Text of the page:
Eight years later, dots still unconnected.
In a mere week and a half, the Obama administration’s line on the Christmas Day terror attempt has undergone a remarkable evolution.
The weekend before last, Homeland Security Secretary Janet Napolitano asserted that Nigerian-born Umar Farouk Abdulmutallab was acting alone. President Obama described him as “an isolated extremist.”
How did they know? They didn’t. A few days later, Obama said that al-Qaida “trained him, equipped him with those explosives and directed him to attack that plane headed for America.”
On Tuesday came something far more disturbing. Obama said explicitly that U.S. intelligence had reports of Abdulmutallab’s ties to al-Qaida prior to the attack, “but our intelligence community failed to connect those dots, which would have placed the suspect on the no-fly list.”
If that’s true, it’s shocking news eight years after 9/11.
Meanwhile, the administration is moving to expand the use of body scanners at U.S. airports, mandate strict scrutiny of air travelers from 14 countries linked with past terrorism and inconvenience ordinary passengers a little more.
At the moment, we can’t quarrel with any of the new procedures. If there’s some overreaction in this, that’s an inevitable result of a terror attack that almost blew a jet full of passengers out of the sky. The installation of more body screeners is especially important, given that these devices can detect some explosives other technologies cannot. Misguided privacy advocates have been fighting them for years; it looks as if Abdulmutallab has finally put an end to the argument.
Still, none of the new measures will provide an ounce of additional security if the people operating the technology, analyzing the intelligence and maintaining the no-fly list have the competence of Barney Fife. Real protection doesn’t come from requiring 86-year-old women to take their shoes off. It comes from identifying the likes of Abdulmutallab and stopping them long before they get anywhere close to a boarding gate.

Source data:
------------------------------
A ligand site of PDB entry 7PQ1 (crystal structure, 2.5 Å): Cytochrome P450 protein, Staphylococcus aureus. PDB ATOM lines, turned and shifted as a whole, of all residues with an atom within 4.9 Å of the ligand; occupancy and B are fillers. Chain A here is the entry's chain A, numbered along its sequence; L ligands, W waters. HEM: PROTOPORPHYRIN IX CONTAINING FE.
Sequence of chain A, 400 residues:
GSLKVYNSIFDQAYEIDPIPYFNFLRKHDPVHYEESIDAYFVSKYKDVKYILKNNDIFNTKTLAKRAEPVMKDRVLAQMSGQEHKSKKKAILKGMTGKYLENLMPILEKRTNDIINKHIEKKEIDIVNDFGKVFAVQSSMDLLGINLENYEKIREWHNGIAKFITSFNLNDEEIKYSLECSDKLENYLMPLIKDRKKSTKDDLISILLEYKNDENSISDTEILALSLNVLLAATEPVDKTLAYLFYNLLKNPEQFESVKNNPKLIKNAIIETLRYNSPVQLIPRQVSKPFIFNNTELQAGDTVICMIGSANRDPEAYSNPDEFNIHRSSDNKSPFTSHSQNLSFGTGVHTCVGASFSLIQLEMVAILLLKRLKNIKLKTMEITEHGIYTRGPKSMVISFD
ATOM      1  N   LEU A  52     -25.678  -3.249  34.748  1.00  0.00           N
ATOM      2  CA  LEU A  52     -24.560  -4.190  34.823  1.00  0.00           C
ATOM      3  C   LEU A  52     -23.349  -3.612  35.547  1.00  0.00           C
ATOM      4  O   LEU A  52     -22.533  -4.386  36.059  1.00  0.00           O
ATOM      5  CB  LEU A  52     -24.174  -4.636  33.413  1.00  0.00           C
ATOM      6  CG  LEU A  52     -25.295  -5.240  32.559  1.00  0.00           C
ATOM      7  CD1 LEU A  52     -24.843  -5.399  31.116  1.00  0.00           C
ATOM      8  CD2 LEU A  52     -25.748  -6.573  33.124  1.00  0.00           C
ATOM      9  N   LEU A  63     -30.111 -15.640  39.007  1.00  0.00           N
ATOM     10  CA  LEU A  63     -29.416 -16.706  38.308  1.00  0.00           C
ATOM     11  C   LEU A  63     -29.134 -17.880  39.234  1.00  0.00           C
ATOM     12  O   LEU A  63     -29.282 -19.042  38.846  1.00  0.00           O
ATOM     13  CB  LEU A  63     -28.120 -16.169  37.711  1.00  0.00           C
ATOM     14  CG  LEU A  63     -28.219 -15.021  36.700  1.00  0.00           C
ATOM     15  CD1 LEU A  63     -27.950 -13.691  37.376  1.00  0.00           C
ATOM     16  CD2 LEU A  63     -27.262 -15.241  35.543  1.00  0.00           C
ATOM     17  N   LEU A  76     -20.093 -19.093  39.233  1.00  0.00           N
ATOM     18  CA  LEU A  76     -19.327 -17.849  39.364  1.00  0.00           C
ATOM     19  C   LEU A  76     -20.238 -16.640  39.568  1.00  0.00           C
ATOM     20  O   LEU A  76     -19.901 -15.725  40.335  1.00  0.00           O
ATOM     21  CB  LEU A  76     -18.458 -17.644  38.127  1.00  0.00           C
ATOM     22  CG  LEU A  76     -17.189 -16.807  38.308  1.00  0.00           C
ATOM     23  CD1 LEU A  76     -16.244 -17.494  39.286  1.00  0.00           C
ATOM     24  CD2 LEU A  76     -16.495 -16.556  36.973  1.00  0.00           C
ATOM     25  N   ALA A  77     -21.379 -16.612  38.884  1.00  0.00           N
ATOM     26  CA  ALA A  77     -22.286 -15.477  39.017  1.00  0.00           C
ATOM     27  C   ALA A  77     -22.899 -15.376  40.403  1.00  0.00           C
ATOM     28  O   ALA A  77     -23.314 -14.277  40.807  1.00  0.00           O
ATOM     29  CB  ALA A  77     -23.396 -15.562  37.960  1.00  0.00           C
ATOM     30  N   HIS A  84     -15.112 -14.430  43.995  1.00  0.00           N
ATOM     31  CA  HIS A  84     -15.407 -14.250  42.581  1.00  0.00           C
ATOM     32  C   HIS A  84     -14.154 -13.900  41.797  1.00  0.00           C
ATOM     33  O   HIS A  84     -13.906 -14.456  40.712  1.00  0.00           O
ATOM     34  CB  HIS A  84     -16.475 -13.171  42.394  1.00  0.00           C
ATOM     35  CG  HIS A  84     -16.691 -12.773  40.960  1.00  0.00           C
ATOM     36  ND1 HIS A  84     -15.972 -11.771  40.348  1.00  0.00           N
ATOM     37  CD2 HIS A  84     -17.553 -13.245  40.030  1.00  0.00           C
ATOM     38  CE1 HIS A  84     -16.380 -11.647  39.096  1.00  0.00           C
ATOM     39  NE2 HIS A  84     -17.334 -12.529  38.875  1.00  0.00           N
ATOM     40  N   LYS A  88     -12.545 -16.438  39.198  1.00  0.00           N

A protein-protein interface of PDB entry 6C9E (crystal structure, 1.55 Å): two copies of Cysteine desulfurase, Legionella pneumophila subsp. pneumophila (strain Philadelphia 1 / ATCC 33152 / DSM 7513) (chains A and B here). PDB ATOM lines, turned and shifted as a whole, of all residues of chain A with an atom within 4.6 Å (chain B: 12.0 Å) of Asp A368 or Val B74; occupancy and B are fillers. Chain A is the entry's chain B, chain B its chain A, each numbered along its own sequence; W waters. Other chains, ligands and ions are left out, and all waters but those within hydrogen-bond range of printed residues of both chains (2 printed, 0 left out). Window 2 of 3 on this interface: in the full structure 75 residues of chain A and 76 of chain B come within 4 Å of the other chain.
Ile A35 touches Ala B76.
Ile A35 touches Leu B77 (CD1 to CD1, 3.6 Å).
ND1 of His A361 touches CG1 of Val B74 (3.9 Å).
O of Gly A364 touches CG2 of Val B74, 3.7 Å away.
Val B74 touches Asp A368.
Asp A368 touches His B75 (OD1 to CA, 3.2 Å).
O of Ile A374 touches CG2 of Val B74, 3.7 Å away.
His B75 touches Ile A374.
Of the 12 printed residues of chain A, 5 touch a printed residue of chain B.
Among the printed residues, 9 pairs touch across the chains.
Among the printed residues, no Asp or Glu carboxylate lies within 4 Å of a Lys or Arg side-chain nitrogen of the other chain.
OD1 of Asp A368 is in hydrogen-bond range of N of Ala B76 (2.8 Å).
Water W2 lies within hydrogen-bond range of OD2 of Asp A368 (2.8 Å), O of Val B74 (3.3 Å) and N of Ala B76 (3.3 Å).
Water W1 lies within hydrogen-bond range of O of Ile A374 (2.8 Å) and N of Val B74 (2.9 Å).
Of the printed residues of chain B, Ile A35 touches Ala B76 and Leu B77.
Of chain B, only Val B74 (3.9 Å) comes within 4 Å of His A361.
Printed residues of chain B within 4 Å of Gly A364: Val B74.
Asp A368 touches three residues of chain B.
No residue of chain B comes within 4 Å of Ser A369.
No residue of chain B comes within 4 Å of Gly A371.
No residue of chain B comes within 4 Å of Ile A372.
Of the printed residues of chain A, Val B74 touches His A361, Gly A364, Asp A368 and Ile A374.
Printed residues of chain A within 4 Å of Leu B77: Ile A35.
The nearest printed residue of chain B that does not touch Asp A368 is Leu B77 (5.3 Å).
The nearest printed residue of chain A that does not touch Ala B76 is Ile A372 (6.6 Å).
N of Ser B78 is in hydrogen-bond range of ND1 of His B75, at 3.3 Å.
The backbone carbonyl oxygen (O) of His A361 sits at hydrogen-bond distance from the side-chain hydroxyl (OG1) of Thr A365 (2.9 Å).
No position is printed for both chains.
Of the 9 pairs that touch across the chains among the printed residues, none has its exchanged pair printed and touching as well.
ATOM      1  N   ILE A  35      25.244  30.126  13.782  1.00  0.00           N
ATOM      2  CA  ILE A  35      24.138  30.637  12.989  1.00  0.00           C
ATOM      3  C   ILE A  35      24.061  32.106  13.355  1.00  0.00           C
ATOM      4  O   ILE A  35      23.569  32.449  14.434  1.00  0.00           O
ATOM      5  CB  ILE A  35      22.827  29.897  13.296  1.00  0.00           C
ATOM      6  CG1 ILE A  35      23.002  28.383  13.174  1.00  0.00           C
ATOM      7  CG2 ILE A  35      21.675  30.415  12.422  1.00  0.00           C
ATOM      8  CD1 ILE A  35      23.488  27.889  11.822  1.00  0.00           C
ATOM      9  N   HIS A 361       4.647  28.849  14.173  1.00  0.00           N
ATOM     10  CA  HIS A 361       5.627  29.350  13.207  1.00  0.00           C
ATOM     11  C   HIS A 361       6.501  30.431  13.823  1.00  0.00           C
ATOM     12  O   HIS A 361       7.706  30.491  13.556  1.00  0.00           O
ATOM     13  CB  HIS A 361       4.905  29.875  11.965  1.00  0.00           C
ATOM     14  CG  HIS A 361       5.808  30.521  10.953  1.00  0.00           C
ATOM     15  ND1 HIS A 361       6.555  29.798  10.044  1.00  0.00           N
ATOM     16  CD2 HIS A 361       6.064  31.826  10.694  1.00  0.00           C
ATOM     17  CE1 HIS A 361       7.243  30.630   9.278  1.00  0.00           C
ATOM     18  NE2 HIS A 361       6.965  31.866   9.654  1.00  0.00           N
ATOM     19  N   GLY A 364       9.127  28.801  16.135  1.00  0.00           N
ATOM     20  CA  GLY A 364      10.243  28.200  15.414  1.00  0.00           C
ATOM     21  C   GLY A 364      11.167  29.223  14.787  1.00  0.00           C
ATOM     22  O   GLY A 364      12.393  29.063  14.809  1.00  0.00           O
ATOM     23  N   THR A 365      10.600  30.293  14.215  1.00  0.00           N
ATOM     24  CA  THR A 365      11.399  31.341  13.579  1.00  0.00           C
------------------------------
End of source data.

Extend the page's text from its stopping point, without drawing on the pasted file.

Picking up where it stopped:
The game is getting tougher. It appears now that al-Qaida was behind the suicide bombing that killed seven CIA personnel and a Jordanian intelligence officer at a base in Afghanistan last week.
The man who penetrated CIA security and pulled off that devastating attack seems to have been a triple agent – thought to be secretly working against al-Qaida on behalf of the CIA, really working for al-Qaida against the CIA.
Terrorism doesn’t come much more sophisticated than that. The Afghanistan attack has something in common with the aborted Christmas bombing: Neither was stopped by seemingly stringent procedures, and both might have been have been stopped by better intelligence. In combating terror, connecting dots is far more effective than removing shoes.